We have both a blog and YouTube channel that focuses on RV travel. We started both three years ago but always saw the YouTube channel as merely being a resume for public speaking gigs. It paid off. Within a year, we contracted with Good Sam Enterprises to speak several RV shows and have continued to branch out from there. Julie started the blog as a means to earn an income both through affiliate marketing and advertising.
One thing she didn’t anticipate were the opportunities as a freelance writer for other publications. Not only do they provide revenue, but they also help drive traffic to our site. It was through our blog that we met our other business partners. She was so successful at blogging for business that she helped create a coaching program, Blogging Camp, for other aspiring travel bloggers.
Our main piece of advice that we give other content creators is to diversify. If you can write a blog post, you can also record a video about the topic and vice versa. Embedding videos within a blog post will also help keep people on your site longer, which will help with search engine optimization.
If you only had a few minutes to live, what are the most important life lessons you would share with the world?
Our most important life lessons are, first and foremost, don’t neglect your family while traveling. You don’t know how long anyone is promised on this earth. Travel is a great way to get together with loved ones and share new experiences. You’ll create memories that will last your entire life.
Next is to prioritize your travels and travel experiences. When visiting someplace new, we find that we feel more connected by spending more time in one place, even if it means doing fewer activities because we have time to really get to know an area. Going back to our favorite river to take a stroll, shopping at the cute market more than once, and even dining at the same restaurant all allow us to more deeply connect with the area.
For example, when we went to Arizona, we could have easily traveled around the entire state in two months, but we chose to spend the entire time really getting to know Tucson. Now some of our fondest travel memories are of that city.
What do you travel with that you couldn’t imagine traveling without?
The only thing that we can’t imagine traveling without is each other! One thing that living in a 30’ RV taught us was to communicate. We were so busy in our previous careers that we didn’t take as much time to really spend leisure time with one another. Now we’ve developed a more meaningful relationship, and everything else is less important.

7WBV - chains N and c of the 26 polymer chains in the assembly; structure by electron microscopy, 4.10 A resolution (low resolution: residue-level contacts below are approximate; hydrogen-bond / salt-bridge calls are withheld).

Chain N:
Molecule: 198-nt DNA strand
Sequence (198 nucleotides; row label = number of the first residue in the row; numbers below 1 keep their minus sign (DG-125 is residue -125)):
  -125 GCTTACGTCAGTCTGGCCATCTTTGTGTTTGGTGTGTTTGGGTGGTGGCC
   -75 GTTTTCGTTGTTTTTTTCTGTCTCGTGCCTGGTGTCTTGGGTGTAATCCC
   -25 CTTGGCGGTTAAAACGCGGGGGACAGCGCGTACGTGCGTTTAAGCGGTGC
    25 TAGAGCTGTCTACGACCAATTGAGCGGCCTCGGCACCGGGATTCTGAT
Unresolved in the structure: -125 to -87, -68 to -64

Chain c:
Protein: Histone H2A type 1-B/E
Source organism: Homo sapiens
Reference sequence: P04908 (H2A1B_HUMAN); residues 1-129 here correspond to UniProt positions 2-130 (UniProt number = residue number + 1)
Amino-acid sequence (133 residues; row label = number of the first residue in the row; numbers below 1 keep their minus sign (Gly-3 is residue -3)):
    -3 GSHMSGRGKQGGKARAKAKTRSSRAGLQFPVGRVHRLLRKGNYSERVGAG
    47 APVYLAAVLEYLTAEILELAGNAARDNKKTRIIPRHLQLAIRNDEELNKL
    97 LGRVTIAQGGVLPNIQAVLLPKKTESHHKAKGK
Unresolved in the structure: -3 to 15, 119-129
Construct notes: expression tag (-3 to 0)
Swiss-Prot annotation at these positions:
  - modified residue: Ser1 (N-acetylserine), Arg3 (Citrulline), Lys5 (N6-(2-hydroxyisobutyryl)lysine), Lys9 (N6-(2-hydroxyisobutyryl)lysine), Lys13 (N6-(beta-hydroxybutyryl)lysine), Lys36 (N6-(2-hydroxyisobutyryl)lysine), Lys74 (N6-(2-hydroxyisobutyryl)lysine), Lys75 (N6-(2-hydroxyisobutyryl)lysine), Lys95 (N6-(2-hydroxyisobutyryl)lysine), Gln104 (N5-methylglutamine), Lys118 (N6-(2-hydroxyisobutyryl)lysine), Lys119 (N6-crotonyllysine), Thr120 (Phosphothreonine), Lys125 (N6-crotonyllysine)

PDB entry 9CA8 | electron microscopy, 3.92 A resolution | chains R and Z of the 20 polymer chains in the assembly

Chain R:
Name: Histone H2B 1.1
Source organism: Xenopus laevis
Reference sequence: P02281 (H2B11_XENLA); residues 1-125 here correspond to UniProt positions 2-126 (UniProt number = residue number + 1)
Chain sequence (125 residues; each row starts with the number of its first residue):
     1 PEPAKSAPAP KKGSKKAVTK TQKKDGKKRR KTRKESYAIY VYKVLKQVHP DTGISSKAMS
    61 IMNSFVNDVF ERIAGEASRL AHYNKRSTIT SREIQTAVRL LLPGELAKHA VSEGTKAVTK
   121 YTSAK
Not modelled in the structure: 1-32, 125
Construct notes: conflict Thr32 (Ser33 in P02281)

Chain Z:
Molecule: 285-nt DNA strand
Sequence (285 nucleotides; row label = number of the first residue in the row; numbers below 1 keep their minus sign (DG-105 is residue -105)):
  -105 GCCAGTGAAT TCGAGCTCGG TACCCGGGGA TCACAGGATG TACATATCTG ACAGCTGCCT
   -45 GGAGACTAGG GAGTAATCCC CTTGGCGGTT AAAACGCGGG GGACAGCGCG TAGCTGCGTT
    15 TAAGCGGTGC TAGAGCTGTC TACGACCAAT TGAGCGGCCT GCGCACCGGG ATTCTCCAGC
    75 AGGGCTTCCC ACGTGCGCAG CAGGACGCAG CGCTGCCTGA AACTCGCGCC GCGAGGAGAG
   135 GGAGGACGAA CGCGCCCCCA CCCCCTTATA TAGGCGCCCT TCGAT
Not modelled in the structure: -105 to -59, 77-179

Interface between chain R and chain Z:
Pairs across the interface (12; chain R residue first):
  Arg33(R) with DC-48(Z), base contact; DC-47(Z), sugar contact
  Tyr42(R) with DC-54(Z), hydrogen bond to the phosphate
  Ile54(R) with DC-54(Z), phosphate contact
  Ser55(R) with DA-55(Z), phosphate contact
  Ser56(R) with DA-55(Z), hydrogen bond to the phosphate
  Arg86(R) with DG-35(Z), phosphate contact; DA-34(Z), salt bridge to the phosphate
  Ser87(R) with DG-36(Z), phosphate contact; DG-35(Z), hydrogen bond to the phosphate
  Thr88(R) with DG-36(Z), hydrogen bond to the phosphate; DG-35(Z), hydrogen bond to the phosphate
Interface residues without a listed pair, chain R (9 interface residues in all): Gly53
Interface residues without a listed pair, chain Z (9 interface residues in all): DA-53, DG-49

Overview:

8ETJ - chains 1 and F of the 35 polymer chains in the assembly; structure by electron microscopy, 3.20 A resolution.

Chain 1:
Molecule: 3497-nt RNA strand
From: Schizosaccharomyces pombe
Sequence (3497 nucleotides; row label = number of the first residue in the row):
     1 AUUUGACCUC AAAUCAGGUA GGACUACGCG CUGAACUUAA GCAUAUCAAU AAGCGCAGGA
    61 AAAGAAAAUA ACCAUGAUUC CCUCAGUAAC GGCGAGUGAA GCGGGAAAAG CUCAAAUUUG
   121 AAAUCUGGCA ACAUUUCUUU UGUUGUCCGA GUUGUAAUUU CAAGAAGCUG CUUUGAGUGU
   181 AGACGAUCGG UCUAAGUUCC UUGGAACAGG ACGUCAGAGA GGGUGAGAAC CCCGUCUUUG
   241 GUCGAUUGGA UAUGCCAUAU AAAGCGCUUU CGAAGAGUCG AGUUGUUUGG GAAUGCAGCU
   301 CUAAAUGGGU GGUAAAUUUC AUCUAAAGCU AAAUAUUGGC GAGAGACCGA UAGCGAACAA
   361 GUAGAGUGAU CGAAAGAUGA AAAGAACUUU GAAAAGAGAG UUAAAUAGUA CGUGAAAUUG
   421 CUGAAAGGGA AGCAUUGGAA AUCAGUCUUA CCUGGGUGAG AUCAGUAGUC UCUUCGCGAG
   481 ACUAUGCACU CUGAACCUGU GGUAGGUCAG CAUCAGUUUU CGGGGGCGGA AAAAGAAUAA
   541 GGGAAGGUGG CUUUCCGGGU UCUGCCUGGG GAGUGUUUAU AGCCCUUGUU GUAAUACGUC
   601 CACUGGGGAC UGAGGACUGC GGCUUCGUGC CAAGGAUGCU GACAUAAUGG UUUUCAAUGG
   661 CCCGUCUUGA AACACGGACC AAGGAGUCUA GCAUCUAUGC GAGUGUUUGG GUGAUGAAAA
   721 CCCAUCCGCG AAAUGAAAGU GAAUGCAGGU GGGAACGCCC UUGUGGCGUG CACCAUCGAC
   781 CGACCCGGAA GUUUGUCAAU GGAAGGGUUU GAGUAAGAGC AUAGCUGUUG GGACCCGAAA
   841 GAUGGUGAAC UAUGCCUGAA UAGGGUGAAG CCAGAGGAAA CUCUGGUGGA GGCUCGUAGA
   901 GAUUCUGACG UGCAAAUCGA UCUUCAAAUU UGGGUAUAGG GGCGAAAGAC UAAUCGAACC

Tell us about a deep passion of yours! What has your journey been like, and what advice/resources would you recommend for someone interested in learning more about this topic?
Living a debt-free life has become a passion of ours! Once we broke the cycle of consumer spending, we realized that we were wasting a lot of money on things that didn’t bring joy to our lives. We focused on paying off all our debt and have never felt more free. In fact, we find financial freedom to be more empowering than travel.
What is your philosophy on being happy and/or finding meaning/purpose in life? And any recommended resources for people navigating this journey?
Our philosophy is that first, you have to find happiness within yourself before you can hope to achieve doing anything else. Here’s what we mean by that. You might have a job that you don’t enjoy, and you think if you just had another job, you’d be happy. Maybe you live in a city you don’t particularly love and think if you could just move, you’d be happy.
We believe that everyone has the power within themselves to be happy without changing the job, moving, or becoming a nomad. Possibly those things can increase your happiness, but first, you have to find it within yourself. We’ve met so many people over the last several years who are “living the dream,” but they aren’t really happy. They are still searching for the next great thing.
If you’re passionate about FIRE (Financial Independence Early Retirement), please share how this has impacted your life, what your journey has been like, and what other people should know about FIRE!
We are passionate about FIRE, but once we paid off all our debt and reached our number, we decided not to actually retire yet. Simply knowing that we can retire early if we so choose is enough for us. We’ve also found that all things in life change, including goals. Our first goal was to pay off our debt. Then the goal was to reach a certain level of savings and investments. Now we have business goals we’re working towards. We are no longer focused simply on the money. Instead, we are gaining personal satisfaction.
How can people learn more about you and your work?